Figure 89 RIP can deliver datagrams to gateways

NehMor* AudancmoLifl syslen

172.31.1 NetwoeK i 31

NehMor* AudancmoLifl syslen

172.31.1 NetwoeK i 31

In Figure 8-9, host 172.31.253.5 needs to transmit an IP packet to host number 192.168.125.10. This address is unknown to Router C. The router checks the subnet mask and finds it set to 2 55.255.255.0. From this, it is easy to deduce that 192.168.125 is a network number. More importantly, Router C knows a route to that subnet. Router B assumes that the gateway router at that subnet knows how to reach that host. Consequently, Router C forwards the packet to that gateway. This approach requires hosts to be known only to the router that is closest and not known throughout a network. The finely dotted lines in Figure 8-9 illustrate the two parts of the IP packet's journey: Its trip from Router B to the Router A and from A to host 192.168.125.10.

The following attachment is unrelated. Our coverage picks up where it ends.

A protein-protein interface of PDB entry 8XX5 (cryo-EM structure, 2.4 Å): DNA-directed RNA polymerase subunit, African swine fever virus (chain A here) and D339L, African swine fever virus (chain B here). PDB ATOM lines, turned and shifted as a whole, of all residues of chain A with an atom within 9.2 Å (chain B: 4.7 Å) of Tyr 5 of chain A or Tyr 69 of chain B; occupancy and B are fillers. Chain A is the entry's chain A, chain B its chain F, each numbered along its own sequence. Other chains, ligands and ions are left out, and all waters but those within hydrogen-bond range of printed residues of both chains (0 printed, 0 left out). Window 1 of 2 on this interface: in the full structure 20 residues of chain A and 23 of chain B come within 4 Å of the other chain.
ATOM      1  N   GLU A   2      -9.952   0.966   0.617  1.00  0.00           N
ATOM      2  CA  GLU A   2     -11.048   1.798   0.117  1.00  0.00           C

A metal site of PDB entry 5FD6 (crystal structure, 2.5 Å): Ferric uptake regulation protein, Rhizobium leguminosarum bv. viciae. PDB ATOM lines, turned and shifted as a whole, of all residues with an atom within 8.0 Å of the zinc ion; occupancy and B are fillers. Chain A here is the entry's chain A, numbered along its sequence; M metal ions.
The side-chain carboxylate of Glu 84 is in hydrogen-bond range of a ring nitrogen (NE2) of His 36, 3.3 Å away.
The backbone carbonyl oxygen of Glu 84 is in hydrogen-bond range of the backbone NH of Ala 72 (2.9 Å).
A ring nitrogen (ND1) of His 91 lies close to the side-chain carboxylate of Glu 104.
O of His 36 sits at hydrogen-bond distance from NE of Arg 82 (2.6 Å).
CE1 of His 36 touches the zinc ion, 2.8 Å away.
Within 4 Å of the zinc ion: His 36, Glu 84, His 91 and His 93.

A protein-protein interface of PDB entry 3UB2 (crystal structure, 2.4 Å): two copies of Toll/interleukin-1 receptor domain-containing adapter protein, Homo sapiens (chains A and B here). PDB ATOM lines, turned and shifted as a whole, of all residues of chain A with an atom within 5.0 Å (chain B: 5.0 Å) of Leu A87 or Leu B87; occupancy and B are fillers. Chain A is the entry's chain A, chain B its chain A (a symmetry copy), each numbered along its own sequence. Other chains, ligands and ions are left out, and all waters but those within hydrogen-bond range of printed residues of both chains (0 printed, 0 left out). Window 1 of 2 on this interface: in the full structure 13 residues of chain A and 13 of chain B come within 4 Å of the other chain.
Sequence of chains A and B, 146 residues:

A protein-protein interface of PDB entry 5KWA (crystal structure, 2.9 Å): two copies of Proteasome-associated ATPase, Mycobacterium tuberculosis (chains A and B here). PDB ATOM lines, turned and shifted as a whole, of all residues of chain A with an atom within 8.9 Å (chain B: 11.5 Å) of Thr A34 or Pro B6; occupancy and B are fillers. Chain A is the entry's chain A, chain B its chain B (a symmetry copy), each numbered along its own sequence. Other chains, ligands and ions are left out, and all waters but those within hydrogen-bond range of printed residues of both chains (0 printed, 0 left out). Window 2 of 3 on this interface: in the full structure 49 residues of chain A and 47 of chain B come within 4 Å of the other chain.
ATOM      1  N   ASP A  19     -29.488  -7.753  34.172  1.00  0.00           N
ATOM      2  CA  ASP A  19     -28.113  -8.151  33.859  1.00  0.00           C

Note This section assumes that there is only one subnet mask for each network. This is a simplifying assumption. It is quite likely that a network may contain multiple networks, each with its own subnet mask.

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